Stand and Deliver

Jaime Escalante, the public school teacher immortalized in the 1988 film Stand and Deliver, died last week at the age of 79.

Andrew Coulson at the Cato Institute wrote an excellent article in the Wall Street Journal about Escalante's life and struggles as a teacher. The highlight of the article is the realization that the status quo stands in the way of great teachers like Jaime Escalante, effectively preventing them from teaching students.

Coulson writes:

With the help of a few dedicated colleagues at Garfield High in East Los Angeles, he shattered the myth that poor inner-city kids couldn't handle advanced math. At the peak of its success, Garfield produced more students who passed Advanced Placement calculus than Beverly Hills High.

In any other field, his methods would have been widely copied. Instead, Escalante's success was resented. And while the teachers union contract limited class sizes to 35, Escalante could not bring himself to turn students away, packing 50 or more into a room and still helping them to excel. This weakened the union's bargaining position, so it complained.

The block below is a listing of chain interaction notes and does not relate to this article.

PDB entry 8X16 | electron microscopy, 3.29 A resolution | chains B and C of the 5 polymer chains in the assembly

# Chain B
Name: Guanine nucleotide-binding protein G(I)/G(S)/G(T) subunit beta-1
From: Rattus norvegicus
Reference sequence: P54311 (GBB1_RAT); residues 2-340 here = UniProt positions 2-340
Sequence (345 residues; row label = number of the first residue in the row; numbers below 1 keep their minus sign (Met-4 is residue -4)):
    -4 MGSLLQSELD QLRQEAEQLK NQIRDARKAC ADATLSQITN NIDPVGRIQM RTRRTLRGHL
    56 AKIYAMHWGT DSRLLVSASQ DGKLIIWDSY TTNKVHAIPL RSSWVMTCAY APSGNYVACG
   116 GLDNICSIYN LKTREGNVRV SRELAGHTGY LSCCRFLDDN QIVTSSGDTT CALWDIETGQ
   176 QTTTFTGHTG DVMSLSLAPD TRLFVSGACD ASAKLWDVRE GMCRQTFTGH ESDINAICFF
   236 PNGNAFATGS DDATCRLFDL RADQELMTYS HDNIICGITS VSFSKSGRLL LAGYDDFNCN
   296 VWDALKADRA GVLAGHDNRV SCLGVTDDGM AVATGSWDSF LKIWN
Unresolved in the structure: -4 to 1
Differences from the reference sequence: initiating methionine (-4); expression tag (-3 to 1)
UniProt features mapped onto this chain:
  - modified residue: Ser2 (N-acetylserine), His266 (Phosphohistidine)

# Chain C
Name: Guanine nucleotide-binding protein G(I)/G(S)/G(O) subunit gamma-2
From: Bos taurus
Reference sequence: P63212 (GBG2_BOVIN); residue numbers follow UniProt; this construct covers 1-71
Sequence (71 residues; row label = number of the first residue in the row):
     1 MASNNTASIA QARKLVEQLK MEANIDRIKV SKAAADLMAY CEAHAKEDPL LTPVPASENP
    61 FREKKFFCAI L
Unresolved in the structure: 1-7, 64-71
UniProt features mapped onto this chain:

By 1990, Escalante was stripped of his chairmanship of the math department he'd painstakingly built up over a decade. Exasperated, he left in 1991, eventually returning to his native Bolivia. Garfield's math program went into a decline from which it has never recovered. The best tribute America can offer Jaime Escalante is to understand why our education system destroyed rather than amplified his success - and then fix it.
Read the full article, "Escalante Stood and Delivered," at the Cato Institute's website. Reason Magazine has another article that highlights Escalante's struggles with the education establishment. Read "Stand and Deliver Revisited" at

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